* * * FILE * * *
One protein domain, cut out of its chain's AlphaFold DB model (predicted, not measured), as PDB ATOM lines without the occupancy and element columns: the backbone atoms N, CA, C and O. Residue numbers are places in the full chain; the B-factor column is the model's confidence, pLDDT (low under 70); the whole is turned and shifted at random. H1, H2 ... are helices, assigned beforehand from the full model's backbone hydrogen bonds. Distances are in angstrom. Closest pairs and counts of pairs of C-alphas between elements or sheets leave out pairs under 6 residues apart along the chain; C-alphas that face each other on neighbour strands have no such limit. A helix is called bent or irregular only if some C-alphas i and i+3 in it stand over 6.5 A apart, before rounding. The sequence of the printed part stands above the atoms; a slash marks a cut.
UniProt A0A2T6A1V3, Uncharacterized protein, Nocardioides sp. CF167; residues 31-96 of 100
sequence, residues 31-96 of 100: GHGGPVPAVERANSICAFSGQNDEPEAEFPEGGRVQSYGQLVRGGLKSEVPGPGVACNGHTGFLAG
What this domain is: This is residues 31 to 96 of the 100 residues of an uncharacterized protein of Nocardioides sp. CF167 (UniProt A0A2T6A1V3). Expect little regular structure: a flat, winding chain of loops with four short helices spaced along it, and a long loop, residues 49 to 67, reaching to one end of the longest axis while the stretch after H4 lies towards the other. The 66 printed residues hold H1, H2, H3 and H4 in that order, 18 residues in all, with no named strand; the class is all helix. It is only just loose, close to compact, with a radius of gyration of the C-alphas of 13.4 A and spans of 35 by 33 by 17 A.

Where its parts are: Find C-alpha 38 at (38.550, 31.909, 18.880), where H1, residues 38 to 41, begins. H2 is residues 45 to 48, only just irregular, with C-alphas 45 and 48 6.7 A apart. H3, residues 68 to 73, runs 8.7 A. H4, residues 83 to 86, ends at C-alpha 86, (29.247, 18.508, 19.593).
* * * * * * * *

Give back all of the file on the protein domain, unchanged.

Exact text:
One protein domain, cut out of its chain's AlphaFold DB model (predicted, not measured), as PDB ATOM lines without the occupancy and element columns: the backbone atoms N, CA, C and O. Residue numbers are places in the full chain; the B-factor column is the model's confidence, pLDDT (low under 70); the whole is turned and shifted at random. H1, H2 ... are helices, assigned beforehand from the full model's backbone hydrogen bonds. Distances are in angstrom. Closest pairs and counts of pairs of C-alphas between elements or sheets leave out pairs under 6 residues apart along the chain; C-alphas that face each other on neighbour strands have no such limit. A helix is called bent or irregular only if some C-alphas i and i+3 in it stand over 6.5 A apart, before rounding. The sequence of the printed part stands above the atoms; a slash marks a cut.
UniProt A0A2T6A1V3, Uncharacterized protein, Nocardioides sp. CF167; residues 31-96 of 100
sequence, residues 31-96 of 100: GHGGPVPAVERANSICAFSGQNDEPEAEFPEGGRVQSYGQLVRGGLKSEVPGPGVACNGHTGFLAG
What this domain is: This is residues 31 to 96 of the 100 residues of an uncharacterized protein of Nocardioides sp. CF167 (UniProt A0A2T6A1V3). Expect little regular structure: a flat, winding chain of loops with four short helices spaced along it, and a long loop, residues 49 to 67, reaching to one end of the longest axis while the stretch after H4 lies towards the other. The 66 printed residues hold H1, H2, H3 and H4 in that order, 18 residues in all, with no named strand; the class is all helix. It is only just loose, close to compact, with a radius of gyration of the C-alphas of 13.4 A and spans of 35 by 33 by 17 A.

Where its parts are: Find C-alpha 38 at (38.550, 31.909, 18.880), where H1, residues 38 to 41, begins. H2 is residues 45 to 48, only just irregular, with C-alphas 45 and 48 6.7 A apart. H3, residues 68 to 73, runs 8.7 A. H4, residues 83 to 86, ends at C-alpha 86, (29.247, 18.508, 19.593).